Patrick Waterfield “The Energy Efficient Home”

ISBN 978 1 86126 779 5. “The Energy Efficient Home – A Complete Guide” by Patrick Waterfield published by Crowood Press in 2007 (written in 2006). 150 pages excluding Glossary, Index and Resource sections at the rear. Like other books on this topic Patrick focuses a lot on the new build and self-build markets leaving the average DIYer scratching his/her head. As it will take a thousand years to completely replenish the UK housing stock then the biggest difference in the short term is retro-fit to existing stock. There is a short section on Fossil Fuel Depletion on page 9 that manages to be completely original in that it quotes Frederick Snoddy from 1922 discussing “capital energy” and “revenue energy”. This is fantastically obscure and unnecessarily so in our opinion. Most of Chapter 1 concerns the new build. This is interesting and well illustrated (true of the entire book). Chapter 2, on Insulation, is excellent but it would be nice to see some kind of ready-reckoner or rules of thumb for the lay man rather than relying upon the impenetrable mathematics of the U Value. Chapter 3, on Construction, is of academic interest to most of us. Chapters 4 and 5 cover windows, doors, conservatories and loft conversions, ie, more useful! Chapters 6, 7 & 9 hit pay-dirt with Heating, Hot Water, Renewable Energy and Lighting although pages 108 & 109 are quite mystifying as the author shows us how to calculate the “Daylight Factor”. At this point we kind of drift off into areas where Waterfield expresses more his personal opinion and inexperience. Chapter 8 deals with ventilation. On page 111 Patrick tells us to never dry your clothes on a radiator – instead you should get a tumble-drier. I am sure Chris Goodall would have an argument with this concerning the Carbon Footprint of Electricity versus Gas. Patrick’s prejudice against clothes on radiators is based on aesthetic reasons. There is no room for that sort of thing in a book like this. By chapter 10 we are into Household Appliances – a section largely based on some strange assertions. Patrick recommends we all go out an buy Hot Fill Washing Machines and Dishwashers. Of course this is impossible as no manufacturer makes such things any more. His recommendations for Household Gadgets completely misses out Energy Monitoring, remote Standby Isolation Devices and Energy Balancing systems. No mention whatsoever. Chapter 11 covers Legal and Planning Issues whilst Chapter 12 covers “Wider Environmental Issues”. The author is mostly comprehensive but he admits the work is based upon his own experience as a Consultant therefore it is a little personal in places. His recommendations for household appliances seems to be “don’t buy them stupid!”. Helpful. We all feel that way but there are more useful things to say if you are going to be taken seriously in print. A good book, occasionally wide of target but with some useful information. Treat it as a guide to be dipped into. However it will never come close to being as good as The Green building Bible. Tough competition indeed.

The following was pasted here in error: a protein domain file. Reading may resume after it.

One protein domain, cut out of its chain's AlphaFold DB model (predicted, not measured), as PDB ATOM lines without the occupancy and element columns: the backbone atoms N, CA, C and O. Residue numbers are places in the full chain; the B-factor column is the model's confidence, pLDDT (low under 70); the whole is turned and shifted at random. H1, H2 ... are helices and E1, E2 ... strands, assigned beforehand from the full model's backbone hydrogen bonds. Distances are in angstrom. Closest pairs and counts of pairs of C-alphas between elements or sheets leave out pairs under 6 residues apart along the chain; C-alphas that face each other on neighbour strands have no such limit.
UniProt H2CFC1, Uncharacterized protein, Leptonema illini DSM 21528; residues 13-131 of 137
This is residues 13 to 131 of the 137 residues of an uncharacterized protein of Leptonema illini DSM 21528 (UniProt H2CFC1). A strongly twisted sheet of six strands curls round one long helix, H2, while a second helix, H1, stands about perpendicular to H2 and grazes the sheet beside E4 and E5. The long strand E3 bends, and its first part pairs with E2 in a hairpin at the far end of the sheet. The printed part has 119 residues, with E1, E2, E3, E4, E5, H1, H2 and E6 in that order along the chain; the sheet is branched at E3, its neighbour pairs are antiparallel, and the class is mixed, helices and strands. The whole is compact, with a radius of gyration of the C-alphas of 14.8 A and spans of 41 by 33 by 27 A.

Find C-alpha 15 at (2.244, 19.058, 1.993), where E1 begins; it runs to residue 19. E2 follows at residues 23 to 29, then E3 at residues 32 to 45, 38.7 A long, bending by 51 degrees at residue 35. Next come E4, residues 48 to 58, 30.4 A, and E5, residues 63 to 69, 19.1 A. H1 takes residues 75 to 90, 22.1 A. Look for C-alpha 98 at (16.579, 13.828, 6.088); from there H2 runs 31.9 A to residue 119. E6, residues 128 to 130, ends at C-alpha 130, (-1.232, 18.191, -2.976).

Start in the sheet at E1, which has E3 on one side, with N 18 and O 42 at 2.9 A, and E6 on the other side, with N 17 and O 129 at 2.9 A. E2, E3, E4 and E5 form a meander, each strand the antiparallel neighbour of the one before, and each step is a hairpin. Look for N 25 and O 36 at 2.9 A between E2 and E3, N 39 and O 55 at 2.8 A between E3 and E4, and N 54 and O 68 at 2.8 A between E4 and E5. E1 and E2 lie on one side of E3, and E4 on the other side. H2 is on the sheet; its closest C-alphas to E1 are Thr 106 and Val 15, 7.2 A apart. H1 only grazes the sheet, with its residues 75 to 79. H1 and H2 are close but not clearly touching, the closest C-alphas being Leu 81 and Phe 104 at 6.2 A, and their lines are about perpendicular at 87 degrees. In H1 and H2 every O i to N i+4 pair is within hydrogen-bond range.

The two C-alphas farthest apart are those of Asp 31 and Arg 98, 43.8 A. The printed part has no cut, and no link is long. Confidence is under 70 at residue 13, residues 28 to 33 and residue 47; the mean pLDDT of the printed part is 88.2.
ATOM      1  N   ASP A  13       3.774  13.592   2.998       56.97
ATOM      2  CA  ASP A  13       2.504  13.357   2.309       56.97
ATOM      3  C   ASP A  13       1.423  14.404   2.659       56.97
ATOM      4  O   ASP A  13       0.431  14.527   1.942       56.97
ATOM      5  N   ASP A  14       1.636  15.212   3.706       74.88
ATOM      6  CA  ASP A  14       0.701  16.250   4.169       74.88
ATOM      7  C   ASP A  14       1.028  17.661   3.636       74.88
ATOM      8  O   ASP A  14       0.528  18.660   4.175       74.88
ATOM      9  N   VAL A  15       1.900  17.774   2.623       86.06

About post-carbon-man

A passionate advocate of a peaceful transition to a sustainable political-economy, Mark hails from a working class farming background. Today he is a Company Director and Chairman of the Low Carbon Chilterns Co-operative. Whilst at University (Engineering Masters) he was active in Conservative Student politics but has had no affiliation since. He has travelled widely on business covering the USA, Europe, Middle East and Central Asian Republics. In 2007 Mark founded Post-Carbon-Living and a year later co-founded Transition Town High Wycombe. He lives with is wife & daughter in a home they retrofitted to be carbon-neutral. Today he blogs about surviving politics on a shrinking planet and is passionate in his rejection of Nationalism.

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